On the Land

Here are the photos that you all have been asking for.  What you see below  are images from “the Children’s Land”, which will eventually be the site for a school, a small village of homes for orphans, a large medical center (there is already a basic operating facility present) and more. It is about 3 miles outside the town.  The land is a small ridge line that juts out into the valley.  In the years before buildings arise we are utilizing the land for agriculture, and we hope to have permanent agricultural land soon.

Looking out toward the land. The water tank is visible on the horizon.

Looking toward the road and medical center.

I arrived at the end of the dry season.  The outlook was bleak with a large section of the land having caught fire from a neighbor’s clearing efforts.  Burning is a common practice to clear brush as well as attempt to revitalize land. I won’t go into the side affects now.

The view across our land during dry season.

The first thing I did was to measure the land I wanted to use, so that we knew how much seed, manure, mulch, and other supplies would be needed. I am focusing on 2.5 acres of land, but I will likely expand. Additional crops are being planted under my colleagues supervision.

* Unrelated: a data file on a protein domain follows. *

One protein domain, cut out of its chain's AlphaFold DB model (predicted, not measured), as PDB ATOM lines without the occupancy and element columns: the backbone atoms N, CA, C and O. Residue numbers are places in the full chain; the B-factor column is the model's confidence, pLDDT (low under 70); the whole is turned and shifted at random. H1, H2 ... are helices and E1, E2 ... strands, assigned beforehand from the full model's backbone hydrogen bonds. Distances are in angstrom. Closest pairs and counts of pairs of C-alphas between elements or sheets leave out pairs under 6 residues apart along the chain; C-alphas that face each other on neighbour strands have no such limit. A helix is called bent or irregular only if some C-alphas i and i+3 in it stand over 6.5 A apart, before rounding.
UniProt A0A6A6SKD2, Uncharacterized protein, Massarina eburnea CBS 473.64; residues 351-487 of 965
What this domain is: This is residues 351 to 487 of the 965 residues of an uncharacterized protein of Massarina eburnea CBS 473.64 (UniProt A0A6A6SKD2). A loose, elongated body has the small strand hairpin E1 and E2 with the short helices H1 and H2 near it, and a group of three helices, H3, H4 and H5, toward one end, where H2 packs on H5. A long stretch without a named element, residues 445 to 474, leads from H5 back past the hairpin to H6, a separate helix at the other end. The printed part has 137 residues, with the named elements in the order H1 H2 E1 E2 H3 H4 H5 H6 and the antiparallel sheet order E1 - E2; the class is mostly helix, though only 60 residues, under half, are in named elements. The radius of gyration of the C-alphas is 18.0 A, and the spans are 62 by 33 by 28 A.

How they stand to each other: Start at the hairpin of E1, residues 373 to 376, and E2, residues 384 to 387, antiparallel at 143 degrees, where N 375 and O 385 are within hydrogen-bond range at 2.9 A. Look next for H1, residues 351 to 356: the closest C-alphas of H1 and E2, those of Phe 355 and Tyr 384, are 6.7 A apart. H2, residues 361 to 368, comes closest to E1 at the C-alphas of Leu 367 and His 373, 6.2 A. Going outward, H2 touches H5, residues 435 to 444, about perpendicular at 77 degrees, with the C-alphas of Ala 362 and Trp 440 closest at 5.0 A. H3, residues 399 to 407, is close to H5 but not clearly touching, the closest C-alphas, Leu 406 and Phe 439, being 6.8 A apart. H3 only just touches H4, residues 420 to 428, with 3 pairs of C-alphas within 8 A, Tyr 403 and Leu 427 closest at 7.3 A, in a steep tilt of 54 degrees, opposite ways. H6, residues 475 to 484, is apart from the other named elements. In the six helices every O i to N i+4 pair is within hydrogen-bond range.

Measuring the land. This section was cleared by burning before I got there.

Making the measuring line for planting in the fields.

I am utilizing the Farming God’s Way method on two plots that will grow maize (a type of non-sweet corn) and beans (kidney-type beans), the staples around here.  Farming God’s Way is a conservation agricultural method that plants in stations (holes) as opposed to turning over all the soil. We carefully measure the field so that we can plant in the same holes every season.

Digging holes for maize.

In addition to these fields, we’ve also been measuring for planting trees to line the road into the land.  In fields with overgrown weeds and brush, it’s harder to get parallel curving lines than you would imagine.

I’ve been very busy the past several days, but at the beginning there was plenty of what you see below – sitting and waiting. But that’s when books come in handy.  I have plenty of research and language study to do.

Books are invaluable if you want to utilize waiting times.

That’s all for now!  I’ll show you some more sights around “home” for next time.


Posted on February 22, 2012, in Agriculture, Farming God's Way, Heart for Uganda, Uganda, Uncategorized. Bookmark the permalink. 2 Comments.

  1. Oh, thanks! This is so nice to see!

  2. Thanks for sharing. Looks exciting! margo

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